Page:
The biggest challenge facing transportation companies is finding candidates with the right mix of engineering skills. The growing technical sophistication of transportation equipment demands deep expertise in narrow scientific fields like artificial intelligence, but their complexity also creates a need for system engineers and architects. These specialists, probably the hardest of engineers to find, have mastered several engineering disciplines and can address a product holistically, understanding how various systems interact and support each other.

Meanwhile, as human resources departments look to recruit more engineers, information technology tools and artificial intelligence systems will be taking over certain engineering assignments, primarily simple design tasks. It’s estimated that robots will eventually take over as much as 25% of the work of engineers, just as they have replaced production workers in factories and changed the skillset necessary for those remaining.

Trend Two: Open Engineering Ecosystems

Outsourcing was once a means of cutting costs, but today it’s done to access new skills in areas like artificial intelligence or to reassign legacy work so in-house engineers can focus on new technologies. That often involves collaborating with technology startups, which can create culture clashes.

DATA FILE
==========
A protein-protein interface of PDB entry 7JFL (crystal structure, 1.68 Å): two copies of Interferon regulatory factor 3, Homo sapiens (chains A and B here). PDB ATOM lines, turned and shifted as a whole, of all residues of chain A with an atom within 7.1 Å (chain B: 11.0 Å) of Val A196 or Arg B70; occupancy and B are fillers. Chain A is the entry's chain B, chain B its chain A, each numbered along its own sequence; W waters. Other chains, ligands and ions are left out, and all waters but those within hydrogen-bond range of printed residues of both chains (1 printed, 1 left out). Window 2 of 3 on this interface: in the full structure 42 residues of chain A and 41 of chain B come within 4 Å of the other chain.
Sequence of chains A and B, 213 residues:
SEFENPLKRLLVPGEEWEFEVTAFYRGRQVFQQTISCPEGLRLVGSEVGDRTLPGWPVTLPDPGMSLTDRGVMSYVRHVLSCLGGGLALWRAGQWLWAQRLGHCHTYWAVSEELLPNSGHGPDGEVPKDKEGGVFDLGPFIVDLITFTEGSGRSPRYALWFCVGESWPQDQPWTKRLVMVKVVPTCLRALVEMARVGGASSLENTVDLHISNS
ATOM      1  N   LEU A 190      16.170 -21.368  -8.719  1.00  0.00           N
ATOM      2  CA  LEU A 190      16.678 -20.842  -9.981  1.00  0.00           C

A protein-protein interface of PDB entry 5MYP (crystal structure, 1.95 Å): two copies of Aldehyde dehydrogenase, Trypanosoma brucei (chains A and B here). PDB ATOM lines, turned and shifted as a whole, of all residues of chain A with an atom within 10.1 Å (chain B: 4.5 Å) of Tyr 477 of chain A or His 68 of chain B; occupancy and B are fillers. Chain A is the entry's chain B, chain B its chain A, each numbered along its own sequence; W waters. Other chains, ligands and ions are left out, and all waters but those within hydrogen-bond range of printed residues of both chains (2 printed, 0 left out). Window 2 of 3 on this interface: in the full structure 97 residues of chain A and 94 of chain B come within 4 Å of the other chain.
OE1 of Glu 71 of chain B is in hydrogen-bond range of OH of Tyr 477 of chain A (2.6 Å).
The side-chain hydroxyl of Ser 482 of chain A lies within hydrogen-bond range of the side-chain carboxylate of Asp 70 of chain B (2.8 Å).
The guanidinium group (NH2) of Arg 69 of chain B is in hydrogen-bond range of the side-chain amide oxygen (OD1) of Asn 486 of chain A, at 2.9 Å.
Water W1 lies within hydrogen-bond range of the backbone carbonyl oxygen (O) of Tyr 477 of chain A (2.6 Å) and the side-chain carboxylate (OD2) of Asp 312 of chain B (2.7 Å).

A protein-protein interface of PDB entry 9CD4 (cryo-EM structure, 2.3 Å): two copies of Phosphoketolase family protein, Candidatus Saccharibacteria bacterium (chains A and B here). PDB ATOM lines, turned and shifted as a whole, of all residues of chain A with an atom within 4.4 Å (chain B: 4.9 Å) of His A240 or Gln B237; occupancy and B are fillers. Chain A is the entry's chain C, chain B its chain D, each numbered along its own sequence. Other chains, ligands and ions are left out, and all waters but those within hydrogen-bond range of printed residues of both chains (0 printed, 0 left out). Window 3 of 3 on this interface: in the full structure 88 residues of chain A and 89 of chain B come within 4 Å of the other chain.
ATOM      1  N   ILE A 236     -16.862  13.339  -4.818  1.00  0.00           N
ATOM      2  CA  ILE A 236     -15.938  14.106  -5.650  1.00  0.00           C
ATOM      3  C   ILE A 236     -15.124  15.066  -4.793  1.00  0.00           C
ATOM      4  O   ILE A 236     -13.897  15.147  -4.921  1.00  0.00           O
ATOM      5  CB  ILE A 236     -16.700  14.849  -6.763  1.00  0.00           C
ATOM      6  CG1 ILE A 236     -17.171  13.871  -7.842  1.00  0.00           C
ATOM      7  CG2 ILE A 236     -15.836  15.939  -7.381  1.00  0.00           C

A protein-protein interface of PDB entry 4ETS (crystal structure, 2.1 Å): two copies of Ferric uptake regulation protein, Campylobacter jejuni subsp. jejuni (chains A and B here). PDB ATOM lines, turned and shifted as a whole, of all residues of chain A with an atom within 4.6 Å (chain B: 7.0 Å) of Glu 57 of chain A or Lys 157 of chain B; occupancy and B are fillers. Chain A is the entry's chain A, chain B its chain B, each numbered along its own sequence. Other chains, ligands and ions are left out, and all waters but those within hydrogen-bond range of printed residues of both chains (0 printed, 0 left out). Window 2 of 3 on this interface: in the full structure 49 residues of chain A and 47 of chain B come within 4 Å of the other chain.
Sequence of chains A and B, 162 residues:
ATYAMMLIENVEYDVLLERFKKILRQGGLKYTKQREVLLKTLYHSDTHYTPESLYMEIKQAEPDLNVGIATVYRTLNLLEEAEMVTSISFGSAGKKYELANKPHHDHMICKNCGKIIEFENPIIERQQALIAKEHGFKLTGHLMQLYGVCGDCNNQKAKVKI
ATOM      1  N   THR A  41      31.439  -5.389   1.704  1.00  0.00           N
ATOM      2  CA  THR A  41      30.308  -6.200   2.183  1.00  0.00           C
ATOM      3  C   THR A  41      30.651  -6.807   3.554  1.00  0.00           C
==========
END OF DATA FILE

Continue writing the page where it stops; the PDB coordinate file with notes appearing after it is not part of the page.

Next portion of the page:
The tech industry is accustomed to perfecting systems over time based on usage data, but for transport equipment makers, problems in the field can threaten more than their reputations and customer relationships. Yet the two types of engineers need to work together, which will require more alignment between engineering processes, signoff procedures and validation requirements, among other things.

Already, major companies leverage engineering ecosystems—essentially teams of in-house and outsourced engineers from multiple companies working together—in half of their programs, according to an Oliver Wyman survey. But many transportation companies said in survey interviews that they had problems finding the right ecosystem for software development. Among the biggest hurdles for most organizations in this type of collaboration are maintaining control over design methodologies, the lack of standardized IT systems and mitigation of the potential for cyberattack when working with third-party vendors.